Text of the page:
Teaching Software Architecture in Industrial and Academic Contexts: Similarities and Differences

Teaching Software Architecture in Industrial and Academic Contexts: Similarities and Differences

Paolo Ciancarini (University of Bologna, Italy) and Stefano Russo (University of Naples Federico II, Italy)
DOI: 10.4018/978-1-5225-3422-8.ch006
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Abstract

In this chapter, the authors describe their experiences in designing, developing, and teaching a course on Software Architecture that tested both in an academic context with their graduate Computer Science students and in an advanced context of professional updating and training with scores of system engineers in a number of different companies. The course has been taught in several editions in the last five years. The authors describe its rationale, the way in which they teach it differently in academia and in industry, and how they evaluate the students' learning in the different contexts. Finally, the authors discuss the lessons learnt and describe how this experience is inspiring for the future of this course.
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Introduction

What is the role of the software architecture inside a large mission-critical system? How is it created? How is it managed? How can the concept foster software reuse and productivity? These questions are quite relevant for engineering companies, which produce families of software intensive systems (Buschmann, 1996). As software systems become larger, more complex, and more expensive, companies - in particular system integrators - feel an increasing need for improving their productivity exploiting sound and effective techniques for the definition, analysis, and evaluation of software architectures. This is what we observed in a number of cooperations between academia and industry, and that motivated our study of how Software Architecture can be taught.

The initial question from which we started our study was: “how can one introduce and teach software asset reuse and software architecture evaluation to engineers who have been designing systems for years without explicitly dealing with these concepts?” Then we added a related question: “how can our experience in teaching Software Architecture in an industrial context be imported in an academic context of Computer Science students?”

When the field of Software Architecture emerged, it was argued it should be considered a discipline in its own, separate from Computer Science and possibly encompassing Software Engineering (Clements, 2010). After almost twenty years the corpus of the scientific works in the field has developed consistently, but there is still a large gap between this body of knowledge and what is actually needed in academic and industrial settings. Many of the achievements in the field have not matured enough; an example are Architecture Definition Languages (ADLs), that have not replaced - and are not likely anymore to replace - standard modeling languages (Clements, 2012). Some others achievements are more mature, for instance some tools for architectural analysis: in (Bernardo, 2001) is described a tool for performance evaluation of a software architecture, whereas in (Sterling, 1996) is described a tool for architecture animations. However, these tools still need to be tailored to specific software systems, and even more to internal industrial practices.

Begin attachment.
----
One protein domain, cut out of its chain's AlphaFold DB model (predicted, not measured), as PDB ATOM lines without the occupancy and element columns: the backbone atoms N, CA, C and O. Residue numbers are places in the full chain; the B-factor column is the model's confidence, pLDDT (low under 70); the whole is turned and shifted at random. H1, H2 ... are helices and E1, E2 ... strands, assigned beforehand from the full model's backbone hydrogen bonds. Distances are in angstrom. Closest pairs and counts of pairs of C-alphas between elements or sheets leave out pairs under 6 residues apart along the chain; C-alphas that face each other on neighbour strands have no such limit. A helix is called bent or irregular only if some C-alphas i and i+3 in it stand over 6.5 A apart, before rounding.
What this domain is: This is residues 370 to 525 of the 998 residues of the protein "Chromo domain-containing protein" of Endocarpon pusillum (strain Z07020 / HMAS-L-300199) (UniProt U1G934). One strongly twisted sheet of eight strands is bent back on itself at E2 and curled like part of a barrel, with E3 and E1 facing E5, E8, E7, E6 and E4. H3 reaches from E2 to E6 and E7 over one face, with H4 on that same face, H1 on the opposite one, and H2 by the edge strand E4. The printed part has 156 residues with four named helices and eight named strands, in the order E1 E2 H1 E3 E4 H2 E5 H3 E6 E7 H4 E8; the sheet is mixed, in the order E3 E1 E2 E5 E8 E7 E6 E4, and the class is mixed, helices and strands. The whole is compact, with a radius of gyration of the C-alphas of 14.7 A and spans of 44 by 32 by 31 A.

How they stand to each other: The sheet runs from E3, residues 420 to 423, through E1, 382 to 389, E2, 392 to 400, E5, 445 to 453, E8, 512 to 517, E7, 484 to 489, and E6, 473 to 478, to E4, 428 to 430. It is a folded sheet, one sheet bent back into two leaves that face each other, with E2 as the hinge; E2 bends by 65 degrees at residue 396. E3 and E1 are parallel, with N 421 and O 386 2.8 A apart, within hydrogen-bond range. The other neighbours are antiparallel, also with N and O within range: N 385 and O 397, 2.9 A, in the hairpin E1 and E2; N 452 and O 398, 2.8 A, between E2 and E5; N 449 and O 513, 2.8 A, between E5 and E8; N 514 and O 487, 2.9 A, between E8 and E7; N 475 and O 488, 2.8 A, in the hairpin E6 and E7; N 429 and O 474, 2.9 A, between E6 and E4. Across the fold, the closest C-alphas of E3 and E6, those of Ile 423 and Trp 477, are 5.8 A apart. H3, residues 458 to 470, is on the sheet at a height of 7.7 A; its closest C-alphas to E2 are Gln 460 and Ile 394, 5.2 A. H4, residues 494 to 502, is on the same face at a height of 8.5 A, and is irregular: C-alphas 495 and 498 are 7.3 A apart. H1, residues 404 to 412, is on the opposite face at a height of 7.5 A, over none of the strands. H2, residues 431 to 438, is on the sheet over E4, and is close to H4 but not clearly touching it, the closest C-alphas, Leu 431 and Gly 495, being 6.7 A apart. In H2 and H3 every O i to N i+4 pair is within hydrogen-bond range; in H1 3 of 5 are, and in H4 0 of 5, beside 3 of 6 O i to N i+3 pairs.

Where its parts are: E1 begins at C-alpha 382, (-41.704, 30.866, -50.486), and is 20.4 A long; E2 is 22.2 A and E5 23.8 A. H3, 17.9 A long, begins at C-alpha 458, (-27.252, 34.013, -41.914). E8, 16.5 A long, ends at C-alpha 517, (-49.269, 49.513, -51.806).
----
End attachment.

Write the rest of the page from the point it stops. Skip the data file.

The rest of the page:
The increase of the size and complexity of contemporary software-intensive systems raises critical challenges to the engineering companies which build them to be integrated into larger systems of systems. Production and management problems with software intensive systems are well known and related to requirements engineering, software design, systems’ families management, and their continuous testing integration and evolution.

Thus, teaching software architectures in an industrial context requires to meet a company’s expectations in terms of mature knowledge, special competences, and best practices transferred to practitioners, that they can subsequently turn into the engineering life cycle of complex systems.

This is not easy to achieve, as architecting large-scale complex software systems - having tens of thousands of requirements and millions of lines of code - requires very high abstraction and modeling skills. A number of methods and solutions to these problems are based on the introduction of software architecting in the industrial practice (Bass, 2012). However, to become effective an architecture-centric development approach needs to be assimilated and put in everyday practice by the company personnel, who need architectural education and training.

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